Best RV Batteries: Electrify your Adventure

These reliable and long-lasting RV batteries will ensure that your rig is ready to travel whenever you are.

Best Overall

Optima Batteries 8020-164 35 RedTop Starting Battery

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Best Value

EverStart Maxx Marine and RV Battery

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Honorable Mention

Banshee Deep Cycle Lithium-Ion RV Starting Battery

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If you own an RV, chances are high that you love combining camping/glamping and exploring. RVs offer an ideal way to see the country while taking the comforts of your home on the road. And nothing can be more irritating than going to fire up your rig for a much-needed road trip than finding out you have a dead battery. Because of their often sporadic use, RV batteries take a hit when it comes to long-term usage capabilities. And cold temperatures, as well as long periods of sitting, can kill your battery before its time. Not to worry, as the list below selects high-quality RV batteries that won’t leave you in the lurch. There’s also a handy buying guide to answer all your burning questions and make you an RV battery guru.

Summary List 

Our Methodology

RV batteries are certainly not all created equally, so the top picks for the best RV batteries were selected by taking an in-depth look at their construction, design, cold-cranking amps, reserve capacity) and price. Overall reliability and performance, as well as manufacturer reputation and trustworthiness, were also big factors in selecting the best RV batteries. Only companies with a solid track record of delivering reliable and durable products were chosen for this list. For more information on selection criteria and methods, check out this link to The Drive’s Gear About page, which explains our methodology further.

Best RV Battery Reviews & Recommendations

Best Overall

Optima Batteries 8020-164 35 RedTop Starting Battery

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If you’re in the market for a battery that delivers all-around great performance no matter where you are or what the weather is like, the Optima Batteries RedTop Starting Battery is a great option. Delivering optimal starting power in even some of the harshest environments, this battery stands out among the competition. It’s a dependable AGM 12-volt car battery that delivers 720 cold-cranking amps and has a reserve capacity of 90 minutes.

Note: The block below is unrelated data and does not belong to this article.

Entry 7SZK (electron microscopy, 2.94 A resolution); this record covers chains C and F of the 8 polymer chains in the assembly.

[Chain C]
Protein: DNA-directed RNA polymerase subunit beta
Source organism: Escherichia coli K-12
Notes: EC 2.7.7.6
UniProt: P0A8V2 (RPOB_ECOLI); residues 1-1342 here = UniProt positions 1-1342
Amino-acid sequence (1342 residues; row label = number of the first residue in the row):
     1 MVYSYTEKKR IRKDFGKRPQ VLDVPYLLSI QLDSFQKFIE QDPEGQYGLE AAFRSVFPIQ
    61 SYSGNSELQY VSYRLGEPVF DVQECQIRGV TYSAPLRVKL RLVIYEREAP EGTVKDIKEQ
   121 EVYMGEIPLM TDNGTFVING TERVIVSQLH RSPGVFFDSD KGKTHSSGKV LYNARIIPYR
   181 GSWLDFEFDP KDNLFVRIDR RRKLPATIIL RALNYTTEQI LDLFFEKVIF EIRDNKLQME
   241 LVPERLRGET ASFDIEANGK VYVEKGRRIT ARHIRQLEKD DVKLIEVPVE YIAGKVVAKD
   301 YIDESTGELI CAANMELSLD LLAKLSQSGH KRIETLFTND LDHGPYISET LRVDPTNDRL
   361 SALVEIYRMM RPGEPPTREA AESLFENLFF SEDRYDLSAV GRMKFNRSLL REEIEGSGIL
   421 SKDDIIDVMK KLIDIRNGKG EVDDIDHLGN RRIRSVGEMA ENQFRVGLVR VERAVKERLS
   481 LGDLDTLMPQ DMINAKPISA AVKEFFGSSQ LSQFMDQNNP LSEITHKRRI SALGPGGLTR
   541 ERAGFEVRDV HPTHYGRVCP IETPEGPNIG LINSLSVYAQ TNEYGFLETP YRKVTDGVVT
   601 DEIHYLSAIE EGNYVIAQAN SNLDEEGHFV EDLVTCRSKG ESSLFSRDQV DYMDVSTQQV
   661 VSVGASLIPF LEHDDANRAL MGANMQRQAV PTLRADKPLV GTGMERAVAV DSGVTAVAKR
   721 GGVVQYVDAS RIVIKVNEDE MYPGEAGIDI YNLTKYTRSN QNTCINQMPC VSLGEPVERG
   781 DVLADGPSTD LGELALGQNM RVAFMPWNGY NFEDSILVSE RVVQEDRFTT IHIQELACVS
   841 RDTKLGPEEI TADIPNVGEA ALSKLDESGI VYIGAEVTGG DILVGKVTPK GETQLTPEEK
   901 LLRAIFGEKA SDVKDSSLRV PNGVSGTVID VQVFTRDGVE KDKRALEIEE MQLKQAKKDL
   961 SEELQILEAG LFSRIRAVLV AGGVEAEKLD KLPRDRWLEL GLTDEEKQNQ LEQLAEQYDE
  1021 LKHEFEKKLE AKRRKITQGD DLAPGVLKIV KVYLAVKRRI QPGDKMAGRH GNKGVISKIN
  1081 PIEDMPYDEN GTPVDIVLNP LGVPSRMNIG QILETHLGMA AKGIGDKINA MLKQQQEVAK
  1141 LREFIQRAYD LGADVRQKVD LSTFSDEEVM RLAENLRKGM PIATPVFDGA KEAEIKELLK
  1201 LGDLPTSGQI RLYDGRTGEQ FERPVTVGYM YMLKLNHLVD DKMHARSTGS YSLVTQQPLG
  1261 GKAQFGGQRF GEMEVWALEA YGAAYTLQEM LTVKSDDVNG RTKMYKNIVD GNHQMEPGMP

Measuring 9.38 x 7.69 x 6.75 inches, this battery comes in a heavy-duty polypropylene case with SAE terminal posts. The battery’s construction is 15 times more resistant to vibrations, which helps with durability. And the high power delivery of this battery makes it a great choice for your RV but it’s also great in trucks, SUVs, and high-performance cars. Just keep in mind that if you drive your rig infrequently and let the battery sit for most of the year, it may shorten the lifespan of the battery. Having a trickle charger to keep it juiced up is a good idea.

Best Value

EverStart Maxx Marine and RV Battery

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The EverStart Maxx Marine and RV Battery is the ideal solution for those who are looking for an affordable, budget-friendly option that won’t let you down at the worst times. This particular model boasts 30 percent greater cycling capability than many other competitors’ models in the same category, which translates not only into more reliable, powerful starting capability, but also allows you to run your RV’s accessories and electronics longer with the engine turned off. 

This model is not just for use in your RV but is also suitable for use in boats with trolling motors, giving you plenty of versatility. The best part? It’s under $100, so you can enjoy lots of reliable function without breaking the bank. This battery comes backed by a two-year manufacturer’s warranty, which isn’t as good as it used to be, but for this stellar price point, we’ll take what we can get.

Best Premium

Banshee Deep Cycle Lithium-Ion RV Starting Battery

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If you’re looking for the ultimate in reliability, efficiency, and versatility, don’t look past the Banshee Deep Cycle Lithium-Ion RV Starting Battery. This beast of a battery is suitable for use in 24, 36, and 48-volt applications, making it one of the most versatile RV batteries on the market. Because it’s lithium-ion powered, it’s also super energy efficient and one of the most lightweight batteries on the list. In fact, it weighs up to 60 percent less than typical lead-acid batteries.

With a large 900 amps of cold-cranking power, if you can’t get your rig started with this battery, it’s time to call it for the season. This battery also comes equipped with an emergency start function that will ensure it fires up, even if you’ve accidentally over drained it. It’s designed to get you wherever you want to go. The main drawback to this battery has to be its exorbitant price point. It’s the most expensive option featured on the list. However, given the fact that it boasts a lifespan that is up to three times greater than most of the competition, it’s well worth the added cost.